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Q & A With the Man Behind the Scenes of APSU Athletics, Part Two
Austin Peay beat writer James D. Horne sat down and had an unscripted talk with Austin Peay athletic director and men’s baskeball coach Dave Loos.
This is the second of the three-part series.
Football leads to basketball
LC: You talked about the lead-up the successful football season gave to basketball. So did that help make it one of the most fun basketball seasons for you?
DL: I think you go back to before that. I think you can go back to last basketball season; that was a good one.
Even though I know the standard is hanging your hat on the NCAA Tournament, but those kids had a great basketball season.
We go to baseball and it was phenomenal and it was great. Then football was great. So now the expectation is to succeed the expectation. I think it’s great when you’re expected to win. We’ve got ourselves in a number of our sports to where we expect to win. Maybe that’s not fair, based on the funding, but we do. That’s where we are and we want to keep it rolling.
Austin Peay’s budgets
LC: On funding: Austin Peay has one of the lowest budgets in the OVC — and I guess that would transcend around the nation — so talk about the budget constraints Austin Peay has.
DL: Well, I think we’re certainly in the bottom third, is my understanding. But I’ll tell you we have a core group of supporters that make it possible for us to be competitive. Dr. Sherry Hoppe committed to funding 45 scholarships, but you have to have more than that and these people contributed their money to help us get to 60, which is what you need to be competitive.
With all of our sports programs, to me fully-funded in the scholarship area means you can go out and get out-of-state kids. We’re not there. All of our scholarships are based on in-state money. But we have also been able to come up with some out-of-state waivers. When we exhaust all those, for example, football will have 12 or 13 out-of-state waivers to get out-of-state kids. Now, you can’t make a mistake on those. They’ve got to be good. Those have to be can’t-miss kids to use those effectively. But it really supplements what we have, and you can be competitive.
LC: So for Austin Peay to be successful, the people that are in love with it have to be the ones who support it?
DL: Absolutely and it’s so important. All the people who help us are people who really love this university and are willing to support us. Without that, we just don’t have the money to be competitive.
And even with that, it still leaves us short. But I think it’s do-able.
Best baksetball moment
LC: What was the funniest moment for you during the basketball season?
DL: Ah, gosh. There were a number. But always when you win the tournament championship, that was really big. I think when we had to play at Eastern Kentucky without Drake (Reed). We had some adversity there and were playing in adverse conditions in playing without your leading scorer. So that was rewarding to see the way they picked each other up that night and having Ernest (Fields) play so well.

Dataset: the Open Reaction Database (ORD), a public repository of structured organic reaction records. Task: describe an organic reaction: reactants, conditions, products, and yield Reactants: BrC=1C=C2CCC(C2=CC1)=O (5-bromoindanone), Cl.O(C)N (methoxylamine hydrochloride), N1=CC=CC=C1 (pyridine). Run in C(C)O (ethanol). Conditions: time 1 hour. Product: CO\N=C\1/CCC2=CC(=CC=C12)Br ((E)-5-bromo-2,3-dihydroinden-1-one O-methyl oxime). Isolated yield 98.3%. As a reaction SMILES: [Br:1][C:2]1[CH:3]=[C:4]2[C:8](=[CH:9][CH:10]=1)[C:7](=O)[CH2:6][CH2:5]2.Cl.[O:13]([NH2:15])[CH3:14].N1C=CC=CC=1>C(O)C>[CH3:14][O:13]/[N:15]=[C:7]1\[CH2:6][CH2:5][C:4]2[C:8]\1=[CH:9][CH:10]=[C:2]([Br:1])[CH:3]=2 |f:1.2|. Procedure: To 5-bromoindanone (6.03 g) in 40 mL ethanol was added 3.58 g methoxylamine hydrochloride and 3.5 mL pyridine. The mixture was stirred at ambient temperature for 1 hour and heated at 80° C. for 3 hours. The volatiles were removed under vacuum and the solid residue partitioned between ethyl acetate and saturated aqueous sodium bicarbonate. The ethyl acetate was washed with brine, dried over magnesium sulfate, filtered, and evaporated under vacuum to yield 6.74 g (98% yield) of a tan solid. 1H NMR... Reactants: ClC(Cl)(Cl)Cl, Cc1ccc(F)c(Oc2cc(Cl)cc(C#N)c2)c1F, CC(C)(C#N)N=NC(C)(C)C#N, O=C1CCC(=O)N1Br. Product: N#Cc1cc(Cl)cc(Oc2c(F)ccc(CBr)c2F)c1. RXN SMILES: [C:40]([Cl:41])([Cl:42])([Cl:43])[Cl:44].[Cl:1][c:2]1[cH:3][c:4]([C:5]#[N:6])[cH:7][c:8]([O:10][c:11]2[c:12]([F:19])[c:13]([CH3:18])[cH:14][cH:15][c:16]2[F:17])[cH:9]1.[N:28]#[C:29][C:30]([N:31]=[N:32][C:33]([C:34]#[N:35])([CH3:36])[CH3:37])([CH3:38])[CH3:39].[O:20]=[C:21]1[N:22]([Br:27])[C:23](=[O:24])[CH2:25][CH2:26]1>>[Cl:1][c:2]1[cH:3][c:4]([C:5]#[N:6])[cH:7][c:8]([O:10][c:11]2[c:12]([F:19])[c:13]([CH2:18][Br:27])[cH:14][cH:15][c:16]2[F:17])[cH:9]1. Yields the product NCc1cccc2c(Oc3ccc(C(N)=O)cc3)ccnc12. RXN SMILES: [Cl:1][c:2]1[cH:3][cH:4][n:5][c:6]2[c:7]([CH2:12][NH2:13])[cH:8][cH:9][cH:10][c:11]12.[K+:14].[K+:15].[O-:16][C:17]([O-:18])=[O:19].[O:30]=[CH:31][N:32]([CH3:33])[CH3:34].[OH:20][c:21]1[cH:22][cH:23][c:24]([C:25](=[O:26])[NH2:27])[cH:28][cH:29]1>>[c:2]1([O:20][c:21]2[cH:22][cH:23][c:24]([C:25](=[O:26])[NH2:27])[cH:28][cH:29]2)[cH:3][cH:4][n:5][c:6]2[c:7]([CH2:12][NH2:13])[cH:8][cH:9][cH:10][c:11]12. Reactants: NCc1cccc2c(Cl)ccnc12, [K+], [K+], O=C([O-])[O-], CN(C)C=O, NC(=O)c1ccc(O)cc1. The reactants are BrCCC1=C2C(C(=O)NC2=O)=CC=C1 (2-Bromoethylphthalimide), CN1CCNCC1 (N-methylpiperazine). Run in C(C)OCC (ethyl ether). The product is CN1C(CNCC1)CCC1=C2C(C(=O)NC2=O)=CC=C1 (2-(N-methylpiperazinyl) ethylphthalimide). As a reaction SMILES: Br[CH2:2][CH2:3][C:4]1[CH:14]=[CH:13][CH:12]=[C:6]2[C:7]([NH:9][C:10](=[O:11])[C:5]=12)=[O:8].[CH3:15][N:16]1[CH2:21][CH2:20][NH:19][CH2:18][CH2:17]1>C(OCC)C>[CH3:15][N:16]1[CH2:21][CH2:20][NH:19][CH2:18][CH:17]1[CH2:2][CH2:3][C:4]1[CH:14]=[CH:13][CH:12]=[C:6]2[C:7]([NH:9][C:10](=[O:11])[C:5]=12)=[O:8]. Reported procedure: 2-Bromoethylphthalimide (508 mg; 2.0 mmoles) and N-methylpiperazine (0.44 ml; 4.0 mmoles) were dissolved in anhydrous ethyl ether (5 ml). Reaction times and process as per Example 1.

But anytime you win the championship, it stands out.
LC: And there was redemption. We know what happened last year with Eastern Kentucky, but I think for this group personally the word redemption was capitalized and rang through.
DL: Well, you always hear the saying that it’s not so important what happens to you as it is how you respond to what happens to you. That’s where I really have to tip my hats to the guys, because from start to finish, they used that to motivate themselves to get back to the game and win it.
And when they got back to that game, they left no doubt. That was about as well as we played. Even though (UT-Martin coach and former Govs assistant) Bret (Campbell) almost got us the night before, they really played well in the championship, I thought. We played well against Martin, it’s just that (Lester) Hudson and (Marquis) Weddle and those guys are a handful. But we managed to get by and really played well in the championship.
The State of the OVC
LC: When you look at the league now how would you access it in basketball?
DL: I don’t think the top teams aren’t as good as they were a few years back, right now. I think everybody in the league has made a commitment to basketball. I think it shows in the coaches who are being hired and the commitment to improve facilities. So I think overall the best teams may not be as good in the recent past, but there’s a good balance.
LC: The OVC has always considered itself a basketball league and takes pride in that.
DL: And I think we should. I think it runs in cycles, though. There are plans in place to strengthen basketball even more.
People in these leagues rely on basketball a great deal. They rely on basketball as a main source of revenue at most of the schools. So there’s a lot of pressure, but on basketball from that standpoint in terms of guarantees.
Of course we’ve now passed some of that on to Rick and his guys so they can join in the fun here.
LC: Overall, is Austin Peay happy to be in the OVC?
DL: I think it’s a great spot for us. It’s the eighth oldest conference in the country. We’re in an ideal setting geographically in this league. We go in all different directions, but it’s not that far. We’re close to Nashville, which is a great home for the OVC. No, I like the league we’re in, and I think a lot of the league.
I know there’s improvement to be made and we want to do that. But I think we should talk about how good we are and not our shortcomings, even though you’re trying to improve upon them. I’m a real proponent of this league. It’s pretty good.
Unscripted, Pt. 2
By James D. Horne, The Clarksville Leaf-Chronicle